A cleansweep, naturally!


• 1 clean large glass container with lid
• Sprigs of your favourite herb (e.g. lavender, rosemary), or leaves (e.g. sage)
• Carrier oil – either olive oil or coconut oil

• Choose your herb or plant and collect leaves or sprigs
• Tie the sprigs or lay out the leaves on a flat surface and place in a warm, sunny space to dry
• Once fully dried, fill your container until it is two-thirds full
• Poor over the oil to fill the container, making sure the sprigs/leaves are completely covered
• Put the lid onto the container and place it on a sunny windowsill
• Shake the container every couple of days and check the strength of fragrance
• Add extra sprigs or leaves to enhance the fragrance level
• After around 2 to 3 weeks your oil should be ready
• Strain the oil through a muslin cloth and put into a storage container
• Use a few drops as required, e.g. to add to your ironing water or laundry

I love creating blends of different herbs to give my oils maximum fragrant interest – after all, who doesn’t love a designer perfume? Enjoy your wild cleaning creations!

Words by:
Nikki Bawn
Featured in:
July 2023

Nikki Bawn of Boggle Lane Foods shares the delights of using wild cleaning solutions.

Midsummer has been and gone. For some, this means the days begin to shorten again. For me, it heralds the beginning of summer and countless opportunities to harness the power of nature for more than just medicinal or culinary creations.

Just as the sap rises in our plants and trees, so it seems do my energy levels. As I fling open windows to welcome in the summer breeze, I’m overcome by the urge to get my house in order.

Having a little foraging knowledge comes in handy here and it may surprise you to know that there are things to be gained from your gatherings which extend even beyond beauty, diet and healing.

My foraging workshop peeps are always gobsmacked when I tell them about the power of plants, especially when they learn that you can even clean the oven and do the laundry with wild pickings.

From making your own apple cider vinegar to banish limescale and bacteria, to producing top notch detergent, the options really are endless.

Natural alternatives
There’s something intensely satisfying about a fresh and orderly home and doing things naturally makes it even better. Reducing harmful chemicals and costs are good reasons to discover natural alternatives to shop-bought products, but I believe the blissful satisfaction from using pure, wild resources is the biggest win.

It’s not unusual for me to plonk my oven shelves on the freshly cut lawn, cover them in grass cuttings and leave them overnight to help loosen that baked on gunk. While some may be compelled to hack at rambling strands of ivy, you’ll find me gathering them with enthusiasm while I admire their irresistible allure to pollinating insects.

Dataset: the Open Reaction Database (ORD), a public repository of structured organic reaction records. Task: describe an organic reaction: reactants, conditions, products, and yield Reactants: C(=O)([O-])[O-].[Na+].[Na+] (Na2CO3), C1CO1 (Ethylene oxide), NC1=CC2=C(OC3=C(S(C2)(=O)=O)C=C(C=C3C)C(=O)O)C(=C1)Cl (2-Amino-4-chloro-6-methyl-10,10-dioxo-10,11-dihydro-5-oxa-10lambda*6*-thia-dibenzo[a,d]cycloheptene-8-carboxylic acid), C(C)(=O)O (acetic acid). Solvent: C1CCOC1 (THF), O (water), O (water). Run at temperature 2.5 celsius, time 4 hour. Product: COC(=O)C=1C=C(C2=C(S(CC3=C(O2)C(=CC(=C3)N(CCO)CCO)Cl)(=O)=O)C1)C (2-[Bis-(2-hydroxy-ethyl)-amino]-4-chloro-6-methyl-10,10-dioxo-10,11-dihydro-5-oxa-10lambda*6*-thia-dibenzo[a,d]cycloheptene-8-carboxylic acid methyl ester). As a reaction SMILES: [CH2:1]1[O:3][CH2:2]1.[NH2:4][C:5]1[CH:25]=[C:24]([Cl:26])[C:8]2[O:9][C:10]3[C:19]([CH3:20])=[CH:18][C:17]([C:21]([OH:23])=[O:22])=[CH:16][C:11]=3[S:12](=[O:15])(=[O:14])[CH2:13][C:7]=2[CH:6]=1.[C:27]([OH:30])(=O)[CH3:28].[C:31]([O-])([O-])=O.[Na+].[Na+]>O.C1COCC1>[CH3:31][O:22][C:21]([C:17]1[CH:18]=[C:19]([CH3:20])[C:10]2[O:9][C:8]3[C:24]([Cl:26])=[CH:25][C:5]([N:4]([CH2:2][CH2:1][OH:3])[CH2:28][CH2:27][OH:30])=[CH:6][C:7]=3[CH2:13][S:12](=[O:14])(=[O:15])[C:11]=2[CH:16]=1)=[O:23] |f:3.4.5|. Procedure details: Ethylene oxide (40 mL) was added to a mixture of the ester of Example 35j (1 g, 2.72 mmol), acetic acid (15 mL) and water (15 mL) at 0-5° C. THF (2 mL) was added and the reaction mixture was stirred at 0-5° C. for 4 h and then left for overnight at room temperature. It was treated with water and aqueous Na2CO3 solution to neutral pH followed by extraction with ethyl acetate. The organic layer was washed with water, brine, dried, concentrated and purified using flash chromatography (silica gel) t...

Believe it or not, popping 60g of ivy in a muslin bag and throwing it in the washing machine can be used to clean your clothes. No prep required and best of all, it’s free! I like to add a naturally fragrant softener, so I use a few drops of homemade essential oil.

Again, there are no bounds to the selection on offer. Just a few sprigs of your favourite one will add a wonderful aroma and freshness.

I like to put some in with my wash, or add it to my natural ironing water, which I make from boiled rainwater. There is a plethora of uses for essential oils, from luxuriating baths to cleaning solutions and every herb or plant used has its own power. For example, rosemary will help repel insects while lavender brings with it uplifting and calming perfume.

Why not have a go at making some of your own? A warning, though: it can become quite addictive, as my lengthy shelf of different preparations and oils demonstrates. But it’s definitely worth a whirl!

For more information visit: www.bogglelane.co.uk or email nikki@bogglelane.co.uk

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Calling all UK young artists!Doddington Young Sculptor Exhibition Doddington Hall and Gardens, Lincolnshire invites submissions from UK-based sculptors and 3D artists, aged under 30, for an exciting new open exhibition to be held this summer. Doddington is looking for pieces to be exhibited in the historic working Kitchen Garden, which complement the Garden and its surroundings. The Doddington Young Sculptor Exhibition will run alongside the main bi-annual Sculpture at Doddington exhibition and is an opportunity to exhibit alongside some of the finest contemporary sculptors selected from across the country and further afield. Prizes: 1st prize – £750, 2nd prize – £250Submission deadline: Sunday April 21st 2024Further details about eligibility, terms and conditions can be found at: www.doddingtonhall.com/event/young-sculptor-exhibition/To apply, please email your submission as a PDF document to angus@doddingtonhall.com ... See MoreSee Less